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A prospective comparison of diaphragmatic ultrasound and chest radiography to determine endotracheal tube position in a pediatric emergency department

Benjamin Thomas Kerrey, Gary Lee Geis, Andrea Megan Quinn, Richard William Hornung, Richard Michael Ruddy
Pediatrics 2009, 123 (6): e1039-44
19414520

BACKGROUND: Investigators report endotracheal tube misplacement in up to 40% of emergent intubations. The standard elements of confirmation have significant limitations. Diaphragmatic ultrasound is a potentially viable addition to the confirmatory process. Our primary hypothesis is that ultrasound is equivalent to chest radiography in determining endotracheal tube position within the airway in emergent pediatric intubations.

METHODS: We enrolled a prospective, convenience sample from all intubated patients in our emergency department. The primary outcome was the agreement between diaphragmatic ultrasound and chest radiography for endotracheal tube position. On ultrasound, tracheal placement equaled bilateral diaphragmatic motion, bronchial placement equaled unilateral diaphragmatic motion, and esophageal placement equaled no or paradoxical diaphragmatic motion during delivery of positive pressure. Study sonographers were blind to radiographic results. Our secondary outcome was the timeliness of ultrasound versus chest radiography results. Our institutional review board approved this study with a waiver of informed consent.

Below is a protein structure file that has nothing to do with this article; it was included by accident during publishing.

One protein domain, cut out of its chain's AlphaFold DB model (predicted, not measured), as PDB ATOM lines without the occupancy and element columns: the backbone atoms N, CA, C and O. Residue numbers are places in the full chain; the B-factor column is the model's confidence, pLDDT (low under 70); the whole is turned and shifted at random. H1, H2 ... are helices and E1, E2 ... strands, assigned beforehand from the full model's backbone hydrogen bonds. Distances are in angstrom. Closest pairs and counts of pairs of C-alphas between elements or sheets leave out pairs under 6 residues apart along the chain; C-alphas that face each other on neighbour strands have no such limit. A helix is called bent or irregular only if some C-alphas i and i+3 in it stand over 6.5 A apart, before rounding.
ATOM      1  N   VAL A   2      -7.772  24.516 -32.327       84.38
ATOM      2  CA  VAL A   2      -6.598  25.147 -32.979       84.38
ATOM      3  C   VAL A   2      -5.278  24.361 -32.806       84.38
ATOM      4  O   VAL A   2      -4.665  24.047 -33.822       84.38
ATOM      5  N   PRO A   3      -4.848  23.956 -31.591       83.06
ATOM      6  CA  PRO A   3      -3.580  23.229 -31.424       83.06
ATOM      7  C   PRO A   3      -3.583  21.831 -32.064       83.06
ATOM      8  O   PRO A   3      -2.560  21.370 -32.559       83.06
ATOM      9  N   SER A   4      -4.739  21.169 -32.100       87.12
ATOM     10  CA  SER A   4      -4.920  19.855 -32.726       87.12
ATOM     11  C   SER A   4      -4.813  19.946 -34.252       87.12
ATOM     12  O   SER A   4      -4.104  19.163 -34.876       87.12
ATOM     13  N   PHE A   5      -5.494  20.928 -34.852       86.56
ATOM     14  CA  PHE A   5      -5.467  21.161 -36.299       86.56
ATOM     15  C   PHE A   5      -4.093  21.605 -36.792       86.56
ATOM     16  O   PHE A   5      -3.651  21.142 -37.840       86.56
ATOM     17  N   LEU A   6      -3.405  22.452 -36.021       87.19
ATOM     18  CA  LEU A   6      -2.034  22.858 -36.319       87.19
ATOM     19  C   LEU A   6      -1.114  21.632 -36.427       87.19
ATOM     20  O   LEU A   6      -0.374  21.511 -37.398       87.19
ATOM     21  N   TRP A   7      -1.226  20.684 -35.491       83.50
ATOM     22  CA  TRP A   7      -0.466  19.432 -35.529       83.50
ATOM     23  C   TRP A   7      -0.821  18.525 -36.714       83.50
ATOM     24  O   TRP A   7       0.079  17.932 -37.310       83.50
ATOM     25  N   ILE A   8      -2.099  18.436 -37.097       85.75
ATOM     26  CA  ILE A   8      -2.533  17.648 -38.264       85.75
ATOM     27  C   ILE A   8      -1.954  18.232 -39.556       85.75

RESULTS: One hundred twenty-seven patients were enrolled. In 24 (19%) patients, the endotracheal tube was in the mainstem bronchus on chest radiography. There were no esophageal intubations in the sample. Ultrasound and chest radiography agreed on endotracheal tube placement in 106 patients (94 tracheal and 12 mainstem), for an overall agreement of 0.83. The sensitivity of ultrasound for tracheal placement was 0.91. The specificity of ultrasound for mainstem intubation was 0.50. Thirty-four patients had a second ultrasound by a separate, blinded sonographer; 33 of 34 of the results of the second sonographer were in agreement with the initial sonogram, for an interrater agreement of 97%. Clinically useful chest radiography results took a median of 8 minutes longer to achieve than ultrasound results.

CONCLUSIONS: Diaphragmatic ultrasound was not equivalent to chest radiography for endotracheal tube placement within the airway. However, ultrasound results were timelier, detected more misplacements than standard confirmation alone, and were highly reproducible between sonographers.

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